This is the last week the public can comment on four options in an amended plan for how prairie dogs are managed on the Thunder Basin National Grasslands. Some wildlife groups hope to build their population in hopes of eventually re-introducing the endangered black footed ferret there since the prairie dogs are their main food source.
Currently, there's a protection zone where they can't be shot or poisoned; all four options would now allow that to some extent, which is why the group Defenders of Wildlife doesn't fully support any of the options. They're one of the stakeholder groups that've attended stakeholder meetings over the last few months to try and reach compromises.
"Defenders of Wildlife isn't supporting any of these alternatives in particular because we believe the Forest Service already has the ability to control prairie dogs in buffer zones and to manage the conflicts it's having with landowners," said Lauren McCain, a senior federal lands policy analyst with the group.
But she did concede the fourth option is better since it would kill prairie dogs more discriminately.
But McCain said, she's disappointed the altered plan doesn't do more to ensure healthy prairie dog populations so ferrets can be brought back to the area. She said, without Thunder Basin, the outlook isn't good for the endangered ferret.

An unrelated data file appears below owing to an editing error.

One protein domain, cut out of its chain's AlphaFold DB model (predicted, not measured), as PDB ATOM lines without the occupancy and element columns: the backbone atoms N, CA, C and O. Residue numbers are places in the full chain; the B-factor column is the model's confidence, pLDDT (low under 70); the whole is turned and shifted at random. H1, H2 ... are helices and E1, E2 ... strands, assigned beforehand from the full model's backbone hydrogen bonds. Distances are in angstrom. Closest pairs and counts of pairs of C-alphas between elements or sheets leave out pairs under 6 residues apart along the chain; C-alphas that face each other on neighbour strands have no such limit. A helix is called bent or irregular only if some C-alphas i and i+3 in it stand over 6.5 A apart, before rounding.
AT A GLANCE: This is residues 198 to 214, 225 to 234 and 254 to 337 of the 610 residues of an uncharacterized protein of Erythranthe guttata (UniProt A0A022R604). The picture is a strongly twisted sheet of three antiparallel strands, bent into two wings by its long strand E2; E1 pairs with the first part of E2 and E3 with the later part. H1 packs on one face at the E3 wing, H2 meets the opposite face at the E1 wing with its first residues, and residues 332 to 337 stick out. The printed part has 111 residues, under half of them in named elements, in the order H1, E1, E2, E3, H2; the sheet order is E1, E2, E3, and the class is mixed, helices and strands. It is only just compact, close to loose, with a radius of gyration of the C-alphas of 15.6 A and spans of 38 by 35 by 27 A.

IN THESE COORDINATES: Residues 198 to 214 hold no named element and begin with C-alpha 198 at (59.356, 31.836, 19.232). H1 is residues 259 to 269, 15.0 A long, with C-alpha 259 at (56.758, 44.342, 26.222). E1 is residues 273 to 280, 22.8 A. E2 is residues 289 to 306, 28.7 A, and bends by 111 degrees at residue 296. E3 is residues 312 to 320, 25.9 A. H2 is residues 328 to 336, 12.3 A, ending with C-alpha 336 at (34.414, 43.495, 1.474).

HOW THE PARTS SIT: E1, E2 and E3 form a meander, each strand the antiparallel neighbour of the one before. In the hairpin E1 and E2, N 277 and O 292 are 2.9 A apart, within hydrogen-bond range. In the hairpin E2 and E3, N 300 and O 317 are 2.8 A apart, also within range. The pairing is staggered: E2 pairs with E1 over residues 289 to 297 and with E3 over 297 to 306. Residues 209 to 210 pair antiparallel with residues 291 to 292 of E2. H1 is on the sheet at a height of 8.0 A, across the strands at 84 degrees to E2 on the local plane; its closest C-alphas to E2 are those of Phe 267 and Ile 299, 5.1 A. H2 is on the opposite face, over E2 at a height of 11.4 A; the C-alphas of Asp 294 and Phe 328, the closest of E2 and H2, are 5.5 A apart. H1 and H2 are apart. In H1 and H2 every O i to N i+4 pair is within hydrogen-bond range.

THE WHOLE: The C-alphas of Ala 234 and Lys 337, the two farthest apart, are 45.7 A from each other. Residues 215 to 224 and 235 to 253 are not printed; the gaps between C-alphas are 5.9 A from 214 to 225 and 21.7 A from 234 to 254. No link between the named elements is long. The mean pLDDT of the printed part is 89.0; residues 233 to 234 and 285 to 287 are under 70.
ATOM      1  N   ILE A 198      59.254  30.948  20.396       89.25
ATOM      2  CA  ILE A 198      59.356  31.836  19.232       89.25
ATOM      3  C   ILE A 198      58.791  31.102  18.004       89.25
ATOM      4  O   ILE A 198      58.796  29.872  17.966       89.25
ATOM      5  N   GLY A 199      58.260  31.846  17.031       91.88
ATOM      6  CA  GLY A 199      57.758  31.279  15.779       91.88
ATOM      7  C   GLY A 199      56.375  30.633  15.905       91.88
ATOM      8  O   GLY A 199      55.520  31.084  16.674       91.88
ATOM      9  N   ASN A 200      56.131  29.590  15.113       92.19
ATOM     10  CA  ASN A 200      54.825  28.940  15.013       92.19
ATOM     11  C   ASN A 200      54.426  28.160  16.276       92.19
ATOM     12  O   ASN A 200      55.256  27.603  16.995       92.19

"Thunder Basin is one of those very few places, like a handful of places, that is one place we could reintroduce and potentially recover a self-sustaining population of ferrets," McCain said.
She said, during a time when many wildlife species are going extinct quickly, the Forest Service should do everything they can to bring this one back.
The Wyoming Game and Fish Department provided technical advice at the stakeholder discussions since they're the agency in charge of re-introducing ferrets around the state. Game and Fish spokeperson Sara Direnzo said, the agency isn't for or against any of the options, but she said the research they conducted for their ferret reintroduction plan shows numerous areas in Wyoming where the ferret could be reintroduced.
"The [Wyoming Game and Fish] plan says that Wyoming contains substantial amounts of prairie dog acreage statewide," Direnzo said. "So, there's the potential to support multiple recovery sites."
Direnzo said the agency has re-introduced black footed ferrets elsewhere but always with support of local landowners, something Thunder Basin doesn't have much of.
"To be able to have a successful re-introduction of black footed ferrets it requires both good ecological conditions on the ground. But also the social conditions have to support any reintroduction of black footed ferrets," said Direnzo. "So, both of those have to be in place."
To weigh in on the issue, click here. The deadline is this Friday, January 9.
Have a question about this story? Contact the reporter, Melodie Edwards, at firstname.lastname@example.org.